All works on this website and shared with other sites are copyrighted to MARGARET GOSDEN, the artist. For permission to reproduce any artwork and/or content, please contact the artist.
Thursday, September 24, 2009
A recent post by my friend Brenda in Australia (of Rinkly Rimes fame) had seen this tea-towel at a friend's house and couldn't resist poking 'me' (devoted to the writer) with some of her thoughts about what Virginia might think about what is said and done in her name today.
So, dear Woolfians,
Wednesday, September 9, 2009
... and the lost brooch
Enlarge for detail
Media: Multicolour woodcut
Series: IMPRESSIONS of TO THE LIGHTHOUSE
To quote: '... it might be true that she minded losing her brooch, but she wasn't crying only for that. She was crying for something else. We might all sit down and cry, she felt, but she didn't know what for.'
(Possibly for the loss of not only her grandmother's brooch but for her loss of innocence while on that walk). Mrs. Ramsay is satisfied that an engagement has taken place.
Monday, August 10, 2009
Thursday, July 23, 2009
Sunday, July 19, 2009
Edition: None 1/5 artist's proofs
Inspired by reading TO THE LIGHTHOUSE, I used the drift wood found on the beach of our backyard to make this first interpretation of the novel, combining a matrix made by impressing leaves and dried weeds into a layer of modeling paste. When dried, the surface was then painted with a coat of clear polyeurothane varnish for hardening, then printing. It was an experimental piece. Later, an alternative approach was chosen to make a new series, which I called impressions of TO THE LIGHTHOUSE.
I have lately come across the recorded voice of Virginia Woolf reading 'Craftsmanship' on YouTube, with other related recordings and videos, which may be of interest to those who tried earlier to source this material.
Monday, July 13, 2009
THE LIGHTHOUSE has been sold!
Go to the BBC story for the announcement of sale.
Auctioned off: 80,000 pounds sterling - more to come
My friend, Stuart Clarke, Editor of VWSGB, quotes from the novel:
"on the quay, (with) the whole bay spread before them...Mrs Ramsay could not help exclaiming, "Oh, how beautiful!" For the great plateful of blue was was before her; the hoary Lighthouse, distant, austere, in the midst; and on the right, as far as the eye could see, fading and failing, in soft low pleats, the green sand dunes with the wild flowing grasses on them, which always seemed to be running away into some moon country, uninhibited of men."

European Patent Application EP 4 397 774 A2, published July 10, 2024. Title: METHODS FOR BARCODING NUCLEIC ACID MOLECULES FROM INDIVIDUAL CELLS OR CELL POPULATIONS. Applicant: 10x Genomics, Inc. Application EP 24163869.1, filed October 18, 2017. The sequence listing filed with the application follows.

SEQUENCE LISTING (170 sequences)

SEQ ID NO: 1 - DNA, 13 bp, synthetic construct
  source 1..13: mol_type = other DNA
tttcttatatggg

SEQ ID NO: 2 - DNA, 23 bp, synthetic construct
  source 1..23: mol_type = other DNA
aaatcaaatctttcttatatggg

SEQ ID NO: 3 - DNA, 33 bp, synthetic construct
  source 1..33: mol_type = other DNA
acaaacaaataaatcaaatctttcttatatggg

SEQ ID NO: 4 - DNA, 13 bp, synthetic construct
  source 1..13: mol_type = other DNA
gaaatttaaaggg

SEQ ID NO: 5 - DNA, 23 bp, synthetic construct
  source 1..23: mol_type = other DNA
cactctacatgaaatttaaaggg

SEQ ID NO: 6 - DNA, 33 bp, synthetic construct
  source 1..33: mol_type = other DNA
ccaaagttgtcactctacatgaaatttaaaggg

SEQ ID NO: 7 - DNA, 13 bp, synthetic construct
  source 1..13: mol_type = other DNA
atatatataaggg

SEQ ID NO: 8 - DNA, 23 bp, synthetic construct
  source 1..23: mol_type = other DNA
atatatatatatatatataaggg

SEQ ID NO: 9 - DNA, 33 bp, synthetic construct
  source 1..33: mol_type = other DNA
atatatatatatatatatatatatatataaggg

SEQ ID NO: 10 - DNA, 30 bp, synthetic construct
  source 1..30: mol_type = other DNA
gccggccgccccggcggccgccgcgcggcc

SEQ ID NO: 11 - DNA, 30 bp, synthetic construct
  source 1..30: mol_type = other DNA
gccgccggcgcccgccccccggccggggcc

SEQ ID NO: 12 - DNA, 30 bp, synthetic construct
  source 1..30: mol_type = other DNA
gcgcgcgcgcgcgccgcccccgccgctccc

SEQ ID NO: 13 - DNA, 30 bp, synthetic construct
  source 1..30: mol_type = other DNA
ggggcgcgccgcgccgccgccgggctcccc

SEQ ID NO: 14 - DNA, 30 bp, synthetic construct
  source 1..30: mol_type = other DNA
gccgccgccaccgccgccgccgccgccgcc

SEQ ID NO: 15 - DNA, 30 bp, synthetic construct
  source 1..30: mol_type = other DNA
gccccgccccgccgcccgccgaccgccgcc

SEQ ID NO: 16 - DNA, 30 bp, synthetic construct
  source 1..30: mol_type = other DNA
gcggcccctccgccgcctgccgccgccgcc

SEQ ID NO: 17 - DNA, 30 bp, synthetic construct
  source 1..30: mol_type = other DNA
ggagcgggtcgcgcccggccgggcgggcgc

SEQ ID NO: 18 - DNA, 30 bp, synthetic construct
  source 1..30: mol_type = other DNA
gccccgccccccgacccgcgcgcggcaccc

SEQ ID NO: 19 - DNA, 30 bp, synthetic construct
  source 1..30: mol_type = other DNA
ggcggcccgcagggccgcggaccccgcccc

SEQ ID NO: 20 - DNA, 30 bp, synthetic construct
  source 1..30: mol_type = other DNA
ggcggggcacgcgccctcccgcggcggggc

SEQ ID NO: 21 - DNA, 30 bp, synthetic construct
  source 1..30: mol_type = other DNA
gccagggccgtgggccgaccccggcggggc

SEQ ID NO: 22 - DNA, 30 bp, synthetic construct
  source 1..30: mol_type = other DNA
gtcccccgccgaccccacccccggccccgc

Thank you Stuart!
UPDATE: It has been sold to a private buyer, see the BBC news for the 'SOLD to' story
Friday, July 10, 2009
TITLE: 'ON, THEN, ON TO R..."
TFrom a series of multicolour wo0dcuts
Image size: 28" x 20"
Media: Multicolour woodcut
Paper: Rives BFK
Edition: 4 monoprints
Impressions of TO THE LIGHTHOUSE, a series of 20 prints, in varying sizes, limited editions executed as a Tribute to Virginia Woolf (1882-1941) in the 1980s This project began as an experimental series in which I wanted to show the traditional b/w woodcut transitioning to a multicolour format that picked up the patterns and rhythms of Woolf's vision of making shape out of the chaos of perceptions. At the time Woolf was experimenting with changing the structure of the traditional novel form. More prints will follow from time to time.
The original question was, 'Is this an "impressionist" or a "post impressionist" novel. My written paper on the subject didn't pass muster, but my prints did. By the time I got to college, I was already a printmaker and that was an acceptable communications skill at UWW, New College of Hofstra, NY. Alas, New College, at the time Directed by the innovative Dean Christman, has long since been discontinued and, in my opinion, to the great loss of the student population, faculty, and to the stature of the university itself!